(Reuters) - Oil and natural gas producer Rosetta Resources Inc (ROSE.O) will buy some of Comstock Resources Inc’s (CRK.N) oil-rich acreage in West Texas’s Permian Basin for about $768 million to reduce its dependence on the Eagle Ford shale in the same state.
Shares of Rosetta rose 6 percent to $53.13 on Friday. Comstock shares soared 18 percent to $18.86 - their highest in more than four months - after the company said the deal would help it reduce debt.
Rosetta’s acquisition of 53,306 net acres from Comstock will double its total acreage of oil and natural gas liquids. About 96 percent of Rosetta’s production last year came from the Eagle Ford shale.
The Permian and the Eagle Ford are two of the most prolific shale fields in the United States, where drilling techniques such as hydraulic fracturing have led to a leap in production.
“It is a continuation of our strategy to pursue new growth opportunities and build our inventory of repeatable oil-rich projects,” said James Craddock, who took over as Rosetta’s chief executive in late February.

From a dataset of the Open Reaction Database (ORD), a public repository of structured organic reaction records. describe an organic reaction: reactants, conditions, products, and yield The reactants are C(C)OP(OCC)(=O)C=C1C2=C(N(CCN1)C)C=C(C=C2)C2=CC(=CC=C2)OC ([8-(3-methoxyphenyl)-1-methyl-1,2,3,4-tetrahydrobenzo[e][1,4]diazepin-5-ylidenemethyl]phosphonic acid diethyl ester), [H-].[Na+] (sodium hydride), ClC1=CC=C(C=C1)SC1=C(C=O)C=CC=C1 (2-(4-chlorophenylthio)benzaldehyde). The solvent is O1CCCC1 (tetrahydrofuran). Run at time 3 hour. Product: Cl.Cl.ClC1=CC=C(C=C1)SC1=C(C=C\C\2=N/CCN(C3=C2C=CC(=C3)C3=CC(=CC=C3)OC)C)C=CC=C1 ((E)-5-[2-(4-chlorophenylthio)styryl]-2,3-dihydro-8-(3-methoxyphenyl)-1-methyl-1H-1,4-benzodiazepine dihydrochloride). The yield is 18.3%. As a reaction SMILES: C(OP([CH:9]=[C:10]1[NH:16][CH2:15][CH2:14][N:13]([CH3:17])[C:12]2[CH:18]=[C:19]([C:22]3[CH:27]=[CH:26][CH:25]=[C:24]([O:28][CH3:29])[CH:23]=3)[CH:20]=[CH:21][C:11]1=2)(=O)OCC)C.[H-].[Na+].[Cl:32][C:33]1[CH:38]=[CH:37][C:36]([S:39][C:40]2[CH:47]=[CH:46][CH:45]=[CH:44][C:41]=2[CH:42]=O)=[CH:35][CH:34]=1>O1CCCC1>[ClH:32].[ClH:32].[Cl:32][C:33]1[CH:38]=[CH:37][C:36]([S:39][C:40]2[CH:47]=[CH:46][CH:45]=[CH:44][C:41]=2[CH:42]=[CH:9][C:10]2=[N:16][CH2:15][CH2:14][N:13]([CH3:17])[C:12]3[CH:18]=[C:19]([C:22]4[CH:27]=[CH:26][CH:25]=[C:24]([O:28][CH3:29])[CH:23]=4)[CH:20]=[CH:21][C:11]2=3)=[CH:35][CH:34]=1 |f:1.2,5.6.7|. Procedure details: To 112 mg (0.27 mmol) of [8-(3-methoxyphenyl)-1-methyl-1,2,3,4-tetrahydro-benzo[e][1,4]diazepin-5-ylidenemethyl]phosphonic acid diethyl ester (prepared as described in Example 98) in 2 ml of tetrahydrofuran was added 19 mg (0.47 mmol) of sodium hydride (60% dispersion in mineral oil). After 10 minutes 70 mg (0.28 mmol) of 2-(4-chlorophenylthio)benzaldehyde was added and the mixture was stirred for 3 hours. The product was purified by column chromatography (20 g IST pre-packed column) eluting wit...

The Permian Basin has been high on the company’s target list for several years, Craddock said on a conference call.
“(The deal) should be positive for shares as (it) removes overhang on shape and form of transaction and provides clarity on growth plans beyond Eagle Ford,” said Wells Fargo Securities analyst Gordon Douthat.
Rosetta will get 40,182 net acres and 74 producing wells in the Reeves County. The remaining 13,124 net acres is in the Gaines County, where the company said there was potential for multiple exploratory opportunities.
Total net production from the Reeves acreage was about 3,300 barrels of oil equivalent per day (boe/d), with more than 73 percent being oil, Rosetta said. Its production averaged 37,200 boe/d last year.
The acquisition will add to Rosetta’s cash flow per share in 2014, the Houston-based company said.
Rosetta said it has secured $700 million of committed financing for the deal, expected to close by May 15.
The deal will help Frisco, Texas-based Comstock raise drilling in the Eagle Ford shale and lower its debt of $1.32 billion as of December 31.
Comstock, with operations mainly in Texas and Louisiana, expects to spend 74 percent of its 2013 capital budget of $422 million on the shale, it said.
RBC Richardson Barr advised Rosetta, while Evercore Partners advised Comstock.
Comstock shares were up 13 percent at $18.08, while Rosetta shares were up 4.4 percent at $52.19 in afternoon trading.
Reporting By Kanika Sikka and Krishna N. Das; Editing by Sriraj Kalluvila and Saumyadeb Chakrabarty